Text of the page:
8:56AM PDT on Sep 11, 2014

lorena.fracchetti@provincia.tn.it,laura.toniutti@provincia.tn.it,mauro.zambotto@provincia.tn.it,maurizio.valentinotti@provincia.tn.it,antonella.veronesi@provincia.tn.it,gianmarco.richiardone@provincia.tn.it,veronica.tomazzolli@provincia.tn.it,michele.tarolli@provincia.tn.it,monica.toccoli@provincia.tn.it,manuel.rinaldi@provincia.tn.it,giuliana.passeri@provincia.tn.it,alba.ponessa@provincia.tn.it,mara.ress@provincia.tn.it,clara.poncia@provincia.tn.it,mauro.pisoni@provincia.tn.it,maddalena.pegoretti@provincia.tn.it,lorena.pescador@provincia.tn.it,carla.malacarne@provincia.tn.it,claudio.pallaoro@provincia.tn.it,elena.parolari@provincia.tn.it,luigino.mongera@provincia.tn.it,clara.pallanch@provincia.tn.it,claudio.nibali@provincia.tn.it,orietta.menestrina@provincia.tn.it,alessandro.moltrer@provincia.tn.it,luisa.martini@provincia.tn.it,arianna.marzadro@provincia.tn.it,tiziana.celli@provincia.tn.it,claudio.inama@provincia.tn.it,chiara.locicero@provincia.tn.it,monica.laudadio@provincia.tn.it,fabrizio.gerola@provincia.tn.it,simonetta.guastamacchia@provincia.tn.it,mauro.furlani@provincia.tn.it,corrado.gasperetti@provincia.tn.it,clara.faes@provincia.tn.it,paoloalessio.fiorini@provincia.tn.it,angela.ferrari@provincia.tn.it,giordano.deparis@provincia.tn.it,federico.conci@provincia.tn.it,alessandro.borzaga@provincia.tn.it,cristina.bertol@provincia.tn.it,daniele.bonetta@provincia.tn.it,sandra.bortolotti@provincia.tn.it,stefano.berlanda@provincia.tn.it,mariella.bazzucco@provincia.tn.it,alessa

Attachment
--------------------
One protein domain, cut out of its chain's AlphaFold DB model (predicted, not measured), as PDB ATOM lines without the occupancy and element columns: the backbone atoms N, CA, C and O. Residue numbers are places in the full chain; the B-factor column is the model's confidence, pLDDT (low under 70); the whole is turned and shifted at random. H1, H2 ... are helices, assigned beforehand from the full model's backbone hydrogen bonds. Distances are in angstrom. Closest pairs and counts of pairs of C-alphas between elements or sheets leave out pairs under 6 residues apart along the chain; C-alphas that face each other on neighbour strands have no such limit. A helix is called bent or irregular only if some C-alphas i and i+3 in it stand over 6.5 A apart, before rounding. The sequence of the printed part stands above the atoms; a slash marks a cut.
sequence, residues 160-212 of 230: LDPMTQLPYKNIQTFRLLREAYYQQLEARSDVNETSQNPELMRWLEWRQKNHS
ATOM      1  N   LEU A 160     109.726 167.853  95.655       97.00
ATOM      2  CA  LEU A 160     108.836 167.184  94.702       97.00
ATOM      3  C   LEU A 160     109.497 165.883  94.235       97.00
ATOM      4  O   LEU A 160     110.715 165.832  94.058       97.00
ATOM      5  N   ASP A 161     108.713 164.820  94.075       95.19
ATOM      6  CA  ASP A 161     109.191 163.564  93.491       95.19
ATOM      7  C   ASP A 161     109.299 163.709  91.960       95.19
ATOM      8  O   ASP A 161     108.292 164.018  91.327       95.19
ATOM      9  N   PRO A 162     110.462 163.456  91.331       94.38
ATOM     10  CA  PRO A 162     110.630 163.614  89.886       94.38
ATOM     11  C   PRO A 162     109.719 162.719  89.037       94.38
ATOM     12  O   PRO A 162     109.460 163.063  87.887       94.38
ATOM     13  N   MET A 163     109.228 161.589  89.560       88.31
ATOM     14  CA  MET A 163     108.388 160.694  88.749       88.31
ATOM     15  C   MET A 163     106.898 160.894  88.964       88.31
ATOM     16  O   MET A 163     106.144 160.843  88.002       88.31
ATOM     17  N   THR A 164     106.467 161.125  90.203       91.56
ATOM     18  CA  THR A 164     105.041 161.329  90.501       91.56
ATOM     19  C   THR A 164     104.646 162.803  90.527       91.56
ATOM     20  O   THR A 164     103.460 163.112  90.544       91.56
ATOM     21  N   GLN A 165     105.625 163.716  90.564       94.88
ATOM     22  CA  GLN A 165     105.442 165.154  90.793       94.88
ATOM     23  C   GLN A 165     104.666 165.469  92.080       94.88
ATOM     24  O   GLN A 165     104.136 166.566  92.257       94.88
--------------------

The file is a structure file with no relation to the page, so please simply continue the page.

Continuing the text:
8:54AM PDT on Sep 11, 2014

Dear friends, the poor bear Daniza was killed tonight due to a "mistake" while they were trying to capture her. Her cubs are alone now and will probably die.
These are the consequences of the INSANE decision made by the DECEREBRATED responsibles of the province of Trento. As tourism is particularly important for that area, please write to the following addresses, expressing your OUTRAGE and telling them you will NEVER VISIT the Province of Trento:

isabella.barozzi@provincia.tn.it,gabriella.borgogno@provincia.tn.it,laura.boschini@provincia.tn.it,mauro.facchinelli@provincia.tn.it,maurizio.fontana@provincia.tn.it,maurizio.francescon@provincia.tn.it,alessandra.giacomozzi@provincia.tn.it,manuela.goglio@provincia.tn.it,zaira.meloni@provincia.tn.it,fabrizio.nardelli@provincia.tn.it,gaetano.patti@provincia.tn.it,barbara.simonetti@provincia.tn.it,maurizio.tava@provincia.tn.it,mirco.tomasi@provincia.tn.it,rosaria.tovazzi@provincia.tn.it,mariafiore.zandonai@provincia.tn.it
mariafulvia.zonta@provincia.tn.it,valerio.valenti@provincia.tn.it,luisa.bellin@provincia.tn.it,alessandro.franceschini@provincia.tn.it,paolo.kovatsch@provincia.tn.it,luigino.leonardi@provincia.tn.it,laura.murru@provincia.tn.it,davide.pozzo@provincia.tn.it

presidente@provincia.tn.it,nadia.casata@provincia.tn.it,luca.nicoletti@provincia.tn.it,erica.slaghenaufi@provincia.tn.it,moreno.tait@provincia.tn.it,alessandra.labalestra@provincia.tn.it,lorenza.dallarosa@provincia.tn.it,dina.fedrizzi@provincia.tn.it,gabrie